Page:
SMU Alumni Inspires Social Change

From the stage of St. Pat’s High School in Halifax at the tender age of nine to a Doctor of Philosophy in Drama Education, Joe Norris has come a long way. He likes to joke that despite his accomplishments, he still considers himself a failure. “My early aspiration in life was to teach drama at St. Pat’s and I never made it!”

Instead what he has done is teach and lecture on Drama Education and Applied Theatre literally around the world, in addition to producing numerous articles, chapters, videos, and books, all while earning myriad prestigious awards.

A deep care for people and the human condition has fuelled Norris’s energetic exuberance and his prolific output. His educational journey started in the late sixties with a one-semester stint at a pre-seminary. He quickly discovered that he wasn’t cut out for the priesthood, in part because of the vows. “Of the three vows—poverty, chastity and obedience—the latter was the hardest for me,” he laughs. “I’ve always questioned authority and continually encourage my students to question it as well, including my own.”

His next stop was Saint Mary’s University where Norris achieved a Bachelor of Arts and then a Bachelor of Education between 1970-1974. It was here that he established some of the strongest and most enduring friendships of his life with people who still get together multiple times a year. It was also here that he had what he calls “one of the best jobs of my life”—as a cafeteria dishwasher at the St. Mary’s student union building. “I would go around from table to table picking up trays and in the process say hi to all my friends. I made the most of that!”

After graduation, he began teaching, first in rural Nova Scotia and then within Halifax. Norris taught English and drama at the junior high level for over a decade, and during that time he helped establish the Educational Drama Association of Nova Scotia.

“I consider myself a drama educator who uses drama as a teaching tool, always with a huge emphasis on social justice.” For decades, in various locations across Canada and around the world, Norris has been working with groups of children, youth, and adults to shed light on social issues including bullying in schools, substance abuse, discrimination, and homophobia. “The thing is we don’t preach.” Norris explains that he and his students perform actual problem-plays that an audience will experience and then be asked to participate in. “We ask audience members to tell us what they see and then fix or adapt the play by coming up on stage and changing it or redirecting it from their seats!”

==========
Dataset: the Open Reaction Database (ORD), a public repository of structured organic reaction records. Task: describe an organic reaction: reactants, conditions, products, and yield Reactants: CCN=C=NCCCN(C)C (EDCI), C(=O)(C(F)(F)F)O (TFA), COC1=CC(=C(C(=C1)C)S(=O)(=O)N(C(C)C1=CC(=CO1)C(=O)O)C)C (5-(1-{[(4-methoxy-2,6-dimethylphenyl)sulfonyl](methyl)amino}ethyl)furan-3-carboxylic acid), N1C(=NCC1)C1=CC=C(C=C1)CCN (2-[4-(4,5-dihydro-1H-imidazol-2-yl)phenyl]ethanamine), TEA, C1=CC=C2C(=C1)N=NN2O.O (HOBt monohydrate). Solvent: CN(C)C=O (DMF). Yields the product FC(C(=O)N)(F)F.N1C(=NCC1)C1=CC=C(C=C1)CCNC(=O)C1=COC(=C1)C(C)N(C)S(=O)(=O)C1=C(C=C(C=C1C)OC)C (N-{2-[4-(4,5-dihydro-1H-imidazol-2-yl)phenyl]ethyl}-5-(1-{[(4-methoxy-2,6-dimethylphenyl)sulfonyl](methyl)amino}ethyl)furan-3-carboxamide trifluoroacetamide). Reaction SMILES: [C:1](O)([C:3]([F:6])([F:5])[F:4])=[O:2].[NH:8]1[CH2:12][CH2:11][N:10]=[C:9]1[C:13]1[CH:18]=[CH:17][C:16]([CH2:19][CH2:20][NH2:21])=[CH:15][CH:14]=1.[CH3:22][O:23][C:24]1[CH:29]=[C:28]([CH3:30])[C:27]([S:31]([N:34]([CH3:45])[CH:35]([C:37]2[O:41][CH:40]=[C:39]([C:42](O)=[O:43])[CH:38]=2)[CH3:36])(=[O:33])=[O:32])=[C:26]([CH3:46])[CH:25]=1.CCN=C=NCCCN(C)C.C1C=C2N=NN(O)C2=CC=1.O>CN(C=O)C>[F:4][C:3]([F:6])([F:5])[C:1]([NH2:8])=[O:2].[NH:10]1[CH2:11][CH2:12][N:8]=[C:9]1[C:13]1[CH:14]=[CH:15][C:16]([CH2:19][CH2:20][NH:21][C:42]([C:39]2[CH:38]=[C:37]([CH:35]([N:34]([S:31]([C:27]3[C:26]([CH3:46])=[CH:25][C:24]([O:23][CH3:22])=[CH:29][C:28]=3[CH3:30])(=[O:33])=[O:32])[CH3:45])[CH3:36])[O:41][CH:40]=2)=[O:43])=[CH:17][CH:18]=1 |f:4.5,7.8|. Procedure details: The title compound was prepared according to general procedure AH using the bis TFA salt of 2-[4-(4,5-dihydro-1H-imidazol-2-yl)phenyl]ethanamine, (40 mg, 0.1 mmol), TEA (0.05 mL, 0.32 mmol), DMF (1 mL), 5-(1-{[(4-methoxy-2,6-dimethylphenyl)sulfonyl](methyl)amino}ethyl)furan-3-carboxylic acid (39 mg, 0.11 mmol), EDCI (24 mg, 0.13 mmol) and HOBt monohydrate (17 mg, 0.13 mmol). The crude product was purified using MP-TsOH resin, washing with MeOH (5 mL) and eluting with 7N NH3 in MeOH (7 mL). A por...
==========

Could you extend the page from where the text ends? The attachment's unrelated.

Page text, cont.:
Norris is passionate about teaching people to think for themselves. “Everything I do is about voice and encouraging others to find their voice,” he says. “One of my biggest pieces of advice is to keep questioning. Question everything. Don’t let anyone else impose their voice or their morals on you.” His work in this area spawned an award-winning book entitled Playbuilding as qualitative research: A participatory arts-based approach.

Since 2009, Norris has been a professor in the Department of Dramatic Arts at Brock University in St. Catharine’s, Ontario. His hard work and enthusiasm have now spread into the area of arts-based education. His extensive research, work, and writing in this area have led him to become known as an international leader and expert in actively advocating and developing arts-based research methodologies. Just this year, in 2015, he was honoured with the Tom Barone Award for Distinguished Contributions to Arts-Based Educational Research from the American Educational Research Association.

Along with co-inventor Richard Sawyer of Washington State University in Vancouver, Norris created a brand new collaborative research methodology called “Duoethnography” in which two or more researchers juxtapose their life histories to provide multiple understandings of the world. Duoethnography embraces the beliefs that a person’s life can be seen as a curriculum and that storytelling can be used as a transformative tool. Norris and Sawyer have since written two books on the topic and recently received The American Educational Research Association’s Significant Contribution to Educational Measurement and Research Methodology Award.

Although Norris confesses to being occasionally tired, especially with the long commute to Edmonton to visit Pauline (nee Thornhill, BA 1979), his wife of 35 years, his passion and deep interest in his work and the human condition keep pushing him forward. When asked about words of wisdom geared to today’s SMU grads, forty years on, Norris had this to say: “Dare to dream big but don't be limited by your ambitions—life has much more to offer than you can imagine.” Inspiring words, indeed!

You can visit him at